Ayes to the left

What the Labour Party does best, argue about rules! The purpose of meeting standing orders is to allow the meeting to express its will. It’s not a sailing race, they should not be weapons. This little note talks about how to vote and win votes in a Labour Party meeting, based on Chapter 15 of its rules.

Voting on business is by show of hands unless otherwise prescribed by the rules or requested by three members; the alternative is a written secret ballot. Elections & Selections must be by secret ballot. Oh! I didn’t know a secret ballot could be requisitioned by three members, I wonder if this rule can be applied to conference. This is covered in Rule C15.I.L.i, which does not explicitly state that motions are carried by simple majority but what it says about the circumstances of an equality of votes and casting votes strongly implies that the default position is that motions are carried if they receive more votes “for” than “against”.

Procedural motions are carried by a simple majority.  See rule 15.I.J.i. The rule lists procedural motions, “next business”, “that the vote be taken”, “adjournment” and “no confidence in the chair”. Additionally, votes to confirm motions as emergency motions are carried on a simple majority 15.I.H.i. Speakers can ask for an extension of their speech time limit, 15.I.I.ii this is granted on a simple majority.

Votes requiring a qualified majority.  Votes to extend the meeting require a ⅔ majority (of those present). Votes to challenge/overturn a Chair’s ruling require a ⅔ majority (of those present). Individual’s can be expelled from a meeting on the proposal of the chair requiring a ⅔ majority (of those present).

The exam question today is, can the agenda be re-ordered on a simple majority? The rules would seem to be silent if you consider the procedural motions to be an exclusive list.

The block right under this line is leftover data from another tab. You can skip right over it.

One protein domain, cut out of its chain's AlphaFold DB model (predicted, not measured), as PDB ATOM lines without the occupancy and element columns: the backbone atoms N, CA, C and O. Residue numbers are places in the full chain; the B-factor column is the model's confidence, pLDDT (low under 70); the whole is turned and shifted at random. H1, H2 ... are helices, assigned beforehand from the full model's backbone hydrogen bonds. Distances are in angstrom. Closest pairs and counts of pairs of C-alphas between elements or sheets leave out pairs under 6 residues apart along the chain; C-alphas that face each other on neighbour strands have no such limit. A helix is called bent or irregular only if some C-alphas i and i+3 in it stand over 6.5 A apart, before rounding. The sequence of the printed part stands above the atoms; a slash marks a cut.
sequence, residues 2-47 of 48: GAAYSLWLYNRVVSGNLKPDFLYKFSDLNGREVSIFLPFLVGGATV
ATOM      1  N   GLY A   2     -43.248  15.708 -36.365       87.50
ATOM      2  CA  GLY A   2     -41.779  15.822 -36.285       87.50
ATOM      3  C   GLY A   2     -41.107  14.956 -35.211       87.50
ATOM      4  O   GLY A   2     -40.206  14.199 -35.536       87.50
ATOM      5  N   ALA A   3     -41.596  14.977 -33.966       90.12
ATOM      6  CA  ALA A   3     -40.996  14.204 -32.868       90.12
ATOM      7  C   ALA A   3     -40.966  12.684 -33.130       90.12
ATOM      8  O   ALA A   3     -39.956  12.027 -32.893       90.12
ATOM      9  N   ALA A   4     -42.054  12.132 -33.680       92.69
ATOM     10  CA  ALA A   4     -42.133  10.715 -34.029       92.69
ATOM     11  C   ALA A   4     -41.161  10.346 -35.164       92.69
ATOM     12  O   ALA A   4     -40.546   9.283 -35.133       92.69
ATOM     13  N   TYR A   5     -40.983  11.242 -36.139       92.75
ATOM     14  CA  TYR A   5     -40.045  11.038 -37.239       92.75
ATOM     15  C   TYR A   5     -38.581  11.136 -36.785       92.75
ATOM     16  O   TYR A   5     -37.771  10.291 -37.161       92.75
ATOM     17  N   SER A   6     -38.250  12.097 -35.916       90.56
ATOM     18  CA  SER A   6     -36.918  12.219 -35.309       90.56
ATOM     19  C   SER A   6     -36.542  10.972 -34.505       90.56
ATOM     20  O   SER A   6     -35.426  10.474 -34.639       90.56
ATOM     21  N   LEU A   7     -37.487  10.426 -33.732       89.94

Otherwise, motions are carried on a simple majority, I move that agenda item 6a be taken now.
. …


A return to the world of Kafka! Local campaigners are advertising government funding to subsidise superfast broadband rollout and asking local residents to register an interest at Hampshire County Council’s Superfast Broadband site. They don’t have my address, probably because of the same problems I had when trying to get a phone installed i.e. OpenReach’s database is wrong, and so my address is missing from the site. Furthermore they point at OpenReach’s site, which states that they are both accepting orders and yet not accepting orders. What!

I have complained to Hampshire County Council. I have other issues with BT so this will take the backburner. …


I was rung by an ex-client, now living and working in Denmark, my heart jumped, not only is the opportunity exciting, but could this be a route to remain a citizen of the EU. It would be a long shot, the job would have to last a long time; it wouldn’t be easy even under current law but there’s no doubt that this won’t be possible; the Tories, in the shadow of UKIP will attempt to close these doors because they want to stop immigration despite the economic damage it will do, and they are happy to have the rest of the EU retaliate as it forces remain voters to remain in the UK. Not content with walking away from Europe themselves, they insist that we do too. The rest of the EU won’t want the old because they become a health care burden and between them both they’ll make moving even private pensions into Europe harder and harder, not to mention the drop in value of sterling which will get worse vs. the northern European economies. It brought back the anger I felt last June because it’s not just that they want to fuck up their own lives, they insist on doing so to mine; it’s the theft of my freedom that I find hardest to take.